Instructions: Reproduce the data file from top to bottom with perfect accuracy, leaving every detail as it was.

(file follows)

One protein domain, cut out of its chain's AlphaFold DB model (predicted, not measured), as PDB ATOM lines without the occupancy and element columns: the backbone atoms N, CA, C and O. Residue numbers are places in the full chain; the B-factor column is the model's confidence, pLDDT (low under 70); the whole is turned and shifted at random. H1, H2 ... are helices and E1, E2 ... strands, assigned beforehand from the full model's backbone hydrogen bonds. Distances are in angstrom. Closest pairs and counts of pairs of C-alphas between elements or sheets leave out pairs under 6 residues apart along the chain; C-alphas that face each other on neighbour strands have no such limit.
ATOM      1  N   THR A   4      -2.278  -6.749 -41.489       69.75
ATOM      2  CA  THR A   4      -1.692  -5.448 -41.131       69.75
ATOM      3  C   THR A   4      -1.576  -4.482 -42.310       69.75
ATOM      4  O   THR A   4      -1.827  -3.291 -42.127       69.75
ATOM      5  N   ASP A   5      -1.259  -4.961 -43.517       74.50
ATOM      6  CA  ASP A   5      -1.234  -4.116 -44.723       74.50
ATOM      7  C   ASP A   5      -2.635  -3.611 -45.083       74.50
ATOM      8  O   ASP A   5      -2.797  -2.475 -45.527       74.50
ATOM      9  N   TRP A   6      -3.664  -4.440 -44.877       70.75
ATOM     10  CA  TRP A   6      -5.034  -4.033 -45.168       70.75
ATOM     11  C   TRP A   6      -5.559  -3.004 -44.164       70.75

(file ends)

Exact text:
One protein domain, cut out of its chain's AlphaFold DB model (predicted, not measured), as PDB ATOM lines without the occupancy and element columns: the backbone atoms N, CA, C and O. Residue numbers are places in the full chain; the B-factor column is the model's confidence, pLDDT (low under 70); the whole is turned and shifted at random. H1, H2 ... are helices and E1, E2 ... strands, assigned beforehand from the full model's backbone hydrogen bonds. Distances are in angstrom. Closest pairs and counts of pairs of C-alphas between elements or sheets leave out pairs under 6 residues apart along the chain; C-alphas that face each other on neighbour strands have no such limit.
ATOM      1  N   THR A   4      -2.278  -6.749 -41.489       69.75
ATOM      2  CA  THR A   4      -1.692  -5.448 -41.131       69.75
ATOM      3  C   THR A   4      -1.576  -4.482 -42.310       69.75
ATOM      4  O   THR A   4      -1.827  -3.291 -42.127       69.75
ATOM      5  N   ASP A   5      -1.259  -4.961 -43.517       74.50
ATOM      6  CA  ASP A   5      -1.234  -4.116 -44.723       74.50
ATOM      7  C   ASP A   5      -2.635  -3.611 -45.083       74.50
ATOM      8  O   ASP A   5      -2.797  -2.475 -45.527       74.50
ATOM      9  N   TRP A   6      -3.664  -4.440 -44.877       70.75
ATOM     10  CA  TRP A   6      -5.034  -4.033 -45.168       70.75
ATOM     11  C   TRP A   6      -5.559  -3.004 -44.164       70.75